The results show an excellent measured respiratory signal and equally respectable respiration rate for each of the subjects. A respiratory waveform is clearly visible in each case. Referring to FIG. 12, the rising edge 1200 of the waveforms is due to the expired air from the subjects, whereas the peak, comprising of the change from the rising edge to the falling edge of the waveform is considered the expiratory pause (1201). The falling edge represents the point at which the subjects are inspiring air into the lungs and hence no heated airflow is pushed towards the sensor circuit (1202). The trough of the waveform just before the waveform returns to a rising edge is the inhalation pause (1203). Both the peak and the trough of the waveform are considered transition points at which no airflow flows and collectively this defines one complete breathing or respiratory cycle.

Subject A has the more consistent respiratory signal that varies from around 34° C. to 39° C., a difference of 5° C. overall. It remains reasonably consistent in one case reaching a peak 1001 of 40° C. As the threshold within the monitoring software was set to 35° C., slight variance, of less than 1° C. did not affect the respiratory rate. Subject B has a slightly less consistent respiratory signal that does ‘wander’ slightly more than subject A. The waveform is not as differential as subject A and varies from roughly 34° C. to 36° C., a difference of 2° C. The waveform amplitude of subject B is 3° C. less than subject A. This difference in amplitude may have clinical significance.

The respiration rate was also calculated by taking the time of one cycle (peak to peak) from the waveforms 1000 and 1100 and dividing it by 60 seconds. Using the data of FIGS. 10 and 11, table 3 shows the calculated respiratory waveforms of both subjects.

TABLE 3
Calculated Respiration Rate
Peak A (inPeak B (inRespiration Rate in
Subjectseconds)seconds)Cycles per minute
A2.27.7 607.7-2.2=10.9
B67.974.2 6074.1-67.9=9.7

According to further specific implementations, the PCT heating element 200 may be supplied by a DC supply rather than an AC supply enabling the entire circuit to be driven by a single DC battery. Furthermore, the board may comprise suitable ports or docking stations to allow the battery to be recharged. Any such ports may enable connection for data download or upload with a PC, server, network or the internet. According to a specific embodiment, where multiple circuit boards are implemented, a battery may be provided for each respective board so as to provide independent power supply.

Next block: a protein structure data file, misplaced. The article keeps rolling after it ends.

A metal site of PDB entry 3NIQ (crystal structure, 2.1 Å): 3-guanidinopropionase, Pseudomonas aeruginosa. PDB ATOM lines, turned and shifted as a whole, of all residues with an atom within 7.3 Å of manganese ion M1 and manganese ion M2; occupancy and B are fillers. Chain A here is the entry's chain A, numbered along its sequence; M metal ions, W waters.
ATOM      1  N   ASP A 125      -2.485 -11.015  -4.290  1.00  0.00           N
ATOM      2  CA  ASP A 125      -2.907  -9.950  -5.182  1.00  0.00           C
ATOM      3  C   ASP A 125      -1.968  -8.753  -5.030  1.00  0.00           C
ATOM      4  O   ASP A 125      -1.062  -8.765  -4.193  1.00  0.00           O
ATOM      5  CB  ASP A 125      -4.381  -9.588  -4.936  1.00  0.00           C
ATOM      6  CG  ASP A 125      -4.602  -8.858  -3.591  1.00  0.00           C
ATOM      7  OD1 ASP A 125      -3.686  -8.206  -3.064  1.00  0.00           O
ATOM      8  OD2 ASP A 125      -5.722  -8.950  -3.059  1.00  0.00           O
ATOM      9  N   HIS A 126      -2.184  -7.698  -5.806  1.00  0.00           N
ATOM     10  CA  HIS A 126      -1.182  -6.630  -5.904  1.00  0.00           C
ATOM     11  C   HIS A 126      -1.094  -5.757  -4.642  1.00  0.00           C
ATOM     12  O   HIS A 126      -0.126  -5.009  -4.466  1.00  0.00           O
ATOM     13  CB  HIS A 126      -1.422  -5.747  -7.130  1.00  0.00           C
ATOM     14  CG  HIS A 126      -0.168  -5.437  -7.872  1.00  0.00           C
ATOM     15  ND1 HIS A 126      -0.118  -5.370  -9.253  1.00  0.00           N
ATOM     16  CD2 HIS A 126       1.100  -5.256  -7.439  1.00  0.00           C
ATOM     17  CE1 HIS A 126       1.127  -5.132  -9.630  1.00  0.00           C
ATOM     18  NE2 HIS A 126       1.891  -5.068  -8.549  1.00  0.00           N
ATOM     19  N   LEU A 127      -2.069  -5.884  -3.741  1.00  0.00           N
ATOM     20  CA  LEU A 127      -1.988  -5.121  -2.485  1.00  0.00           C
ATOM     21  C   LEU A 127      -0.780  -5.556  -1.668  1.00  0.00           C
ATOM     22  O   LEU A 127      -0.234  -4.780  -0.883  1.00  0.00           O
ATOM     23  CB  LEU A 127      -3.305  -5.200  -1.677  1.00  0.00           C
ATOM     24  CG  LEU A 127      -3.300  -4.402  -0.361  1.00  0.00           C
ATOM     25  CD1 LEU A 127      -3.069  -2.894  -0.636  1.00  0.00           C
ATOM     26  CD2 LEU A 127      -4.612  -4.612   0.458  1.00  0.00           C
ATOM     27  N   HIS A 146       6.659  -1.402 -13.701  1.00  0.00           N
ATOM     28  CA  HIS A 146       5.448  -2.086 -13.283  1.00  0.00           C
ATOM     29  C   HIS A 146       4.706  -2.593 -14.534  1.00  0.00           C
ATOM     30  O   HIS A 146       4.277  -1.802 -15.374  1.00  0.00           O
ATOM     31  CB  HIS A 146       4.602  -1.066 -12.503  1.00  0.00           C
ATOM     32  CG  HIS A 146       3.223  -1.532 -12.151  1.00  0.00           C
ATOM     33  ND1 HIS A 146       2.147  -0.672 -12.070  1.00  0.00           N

According to the embodiment described with reference to FIGS. 1 to 12, the system uses virtual instrumentation to take a breath rate based on a user defined threshold using the ADC 601 on board 605. This board could be omitted and replaced by a comparator circuit. This further embodiment could register a change in the comparator circuit and produce a binary output for subsequent processing. When comparator is employed, the need for analogue to digital converter is eliminated.

According to a further implementation, a moving average could be developed into the software to address any ‘wandering’ temperatures associated with the temperature verses time waveforms of FIGS. 10 and 11 and to enable more accurate determination of breaths or cycles per minute. In this mode, a window with a predefined length of time is selected. The respiration rate within the window is determined and then the window is shifted in time by a suitable amount to repeat the process. The respiration signal can also be suitably filtered either by an integrated analogue filter or it can be filtered digitally once recorded. This filtering removes any unwanted frequency component of the signal.